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How to Appear Authentic During a Medical School Interview

Being Yourself is a Key Factor of Getting into Med School

How do you present yourself during a medical school interview? Should you be yourself, or do you play the role of a perfect pre-med student? Why not do both!

Of course you should be honest, right? But does being honest actually help when it comes to interviewing for medical school? Many believe it’s more effective to present yourself as the perfect pre-med student – even if you have some flaws – born and raised to attend the medical school of your choice. When I was applying to medical school, I went to four interviews – two where I tried to be the person I thought they wanted, and two where I was more truthful about who I really was.

See which approach worked reaped rewards.

Playing the Role of the Perfect Pre-Med Student

Interview #1: I tried my best to be the ideal medical school candidate during my first interview – especially since this school was my top choice. I was polite, courteous, friendly, and respectful. I took all the standard advice that my dad had given me to heart: Keep good eye-contact, always smile, remember everyone’s names, always ask follow-up questions, etc. By the end of the process, I had befriended each person I met: every teacher, student, and even the other candidates. I made sure to answer every question I could, but not so much as to appear too talkative or narcissistic. When the interview process was over, I received an offer of admission. Nice!

Score: 1 to 0.

Interview #2: As soon as I walked onto campus, I knew that I didn’t want to attend this school. The students seemed stressed, the faculty seemed overworked, and the campus was in a bad part of the city. I felt as if there was a rain cloud permanently positioned above the school. On paper, however, the institution had a prestigious reputation. Though my morale was low, I tried my best to be friendly and conversational to the people I met with. During my one-on-one interview I tried to act more like I was speaking with a family friend, rather than a faculty member I’d never met. I was still put on the waitlist.

Score: 1 to 1.

Hey, It’s Just a Casual Medical School Interview, Man

Interview #3: Since I had already received an offer of admission from my top choice, I no longer felt a sense of urgency during this interview. As a result, I didn’t put a lot of effort into my next interview. When I was there, I didn’t try to make the students or other interviewees like me, nor did I ask many follow-up questions. When it came to the MMI’s, I remembered that I had yet to commit to the first school, so I got back into the groove and put my best foot forward. Just like before, I tried to be the perfect pre-med student during this part of the interview process. But it wasn’t enough. I was put on the waitlist.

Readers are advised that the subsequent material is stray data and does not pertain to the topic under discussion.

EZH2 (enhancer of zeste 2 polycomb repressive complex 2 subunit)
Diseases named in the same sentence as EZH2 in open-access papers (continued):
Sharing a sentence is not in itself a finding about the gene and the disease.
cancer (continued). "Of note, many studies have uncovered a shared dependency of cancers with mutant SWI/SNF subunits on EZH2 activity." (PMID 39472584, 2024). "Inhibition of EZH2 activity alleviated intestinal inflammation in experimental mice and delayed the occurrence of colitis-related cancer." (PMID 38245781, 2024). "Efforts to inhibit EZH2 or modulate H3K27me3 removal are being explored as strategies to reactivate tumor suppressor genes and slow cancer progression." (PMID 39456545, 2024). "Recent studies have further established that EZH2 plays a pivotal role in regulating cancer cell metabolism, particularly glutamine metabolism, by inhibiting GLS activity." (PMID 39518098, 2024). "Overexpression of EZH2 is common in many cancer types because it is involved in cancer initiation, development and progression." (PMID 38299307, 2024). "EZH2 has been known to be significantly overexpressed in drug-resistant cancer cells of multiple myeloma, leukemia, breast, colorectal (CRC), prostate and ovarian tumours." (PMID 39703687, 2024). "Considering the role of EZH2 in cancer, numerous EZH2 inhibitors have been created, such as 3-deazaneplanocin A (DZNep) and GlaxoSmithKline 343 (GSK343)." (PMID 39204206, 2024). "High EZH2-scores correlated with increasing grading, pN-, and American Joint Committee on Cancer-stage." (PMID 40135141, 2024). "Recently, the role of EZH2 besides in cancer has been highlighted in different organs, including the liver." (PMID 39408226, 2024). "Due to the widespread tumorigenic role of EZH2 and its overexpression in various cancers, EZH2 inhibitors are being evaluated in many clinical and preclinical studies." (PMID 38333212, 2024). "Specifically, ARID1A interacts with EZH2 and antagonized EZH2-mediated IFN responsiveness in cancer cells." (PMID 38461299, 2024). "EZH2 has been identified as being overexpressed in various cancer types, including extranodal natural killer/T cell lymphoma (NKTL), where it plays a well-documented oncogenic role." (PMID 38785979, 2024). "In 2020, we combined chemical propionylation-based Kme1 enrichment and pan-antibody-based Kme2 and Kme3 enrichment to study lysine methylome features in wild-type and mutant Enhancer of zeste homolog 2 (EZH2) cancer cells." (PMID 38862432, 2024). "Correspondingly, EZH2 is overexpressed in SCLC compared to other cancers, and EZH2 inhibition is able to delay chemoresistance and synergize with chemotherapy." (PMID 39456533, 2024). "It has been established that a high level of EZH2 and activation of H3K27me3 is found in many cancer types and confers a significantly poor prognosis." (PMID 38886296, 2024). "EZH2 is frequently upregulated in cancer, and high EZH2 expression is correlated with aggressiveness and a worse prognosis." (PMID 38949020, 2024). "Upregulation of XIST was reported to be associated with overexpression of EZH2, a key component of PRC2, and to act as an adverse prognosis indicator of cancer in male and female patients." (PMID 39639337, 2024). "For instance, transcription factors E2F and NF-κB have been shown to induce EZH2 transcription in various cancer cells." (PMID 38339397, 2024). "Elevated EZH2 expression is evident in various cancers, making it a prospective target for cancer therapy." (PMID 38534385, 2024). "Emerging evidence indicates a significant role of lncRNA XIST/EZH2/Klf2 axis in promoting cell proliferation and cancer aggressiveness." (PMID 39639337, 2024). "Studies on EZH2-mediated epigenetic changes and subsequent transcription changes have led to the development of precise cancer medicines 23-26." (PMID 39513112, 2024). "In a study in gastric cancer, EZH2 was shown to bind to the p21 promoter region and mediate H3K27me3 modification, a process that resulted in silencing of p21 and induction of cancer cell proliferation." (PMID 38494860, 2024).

Score: 1 to 2.

Interview #4: The only reason I took this interview was so I could get a day off from work. I was already 99% committed to the first school. During the MMI’s, I simply stated my actual opinions and spoke from the heart about what I would do or what I thought the answer was. I didn’t once put in the effort to embellish my performance. The final topic of the interview was about my greatest weakness. I told them the truth. I told her that I was an impulsive person who just got a tattoo of a dolphin surfing on a wave of lava coming out of an exploding volcano. I got an offer of admission.

Score: 2-2.

So How Do You Really Act During a Med School Interview to Get Accepted?

The medical school interview is all about building relationships. By the time you are called in, your grades have already been reviewed. You’re MCAT scores have already been reviewed. The admissions committee has already reviewed your essays and extracurriculars. Now it is about making a positive impression with the interviewer.

Different personalities mesh well with different personalities. Always be yourself, but in a way that bonds well with your interviewed. In both of the interviews where I was accepted, it was due to a strong bond – but for different reasons each time. Always be honest, but also play the role. Act the part you envision yourself being as you become a physician, and that will boost your odds of becoming one.

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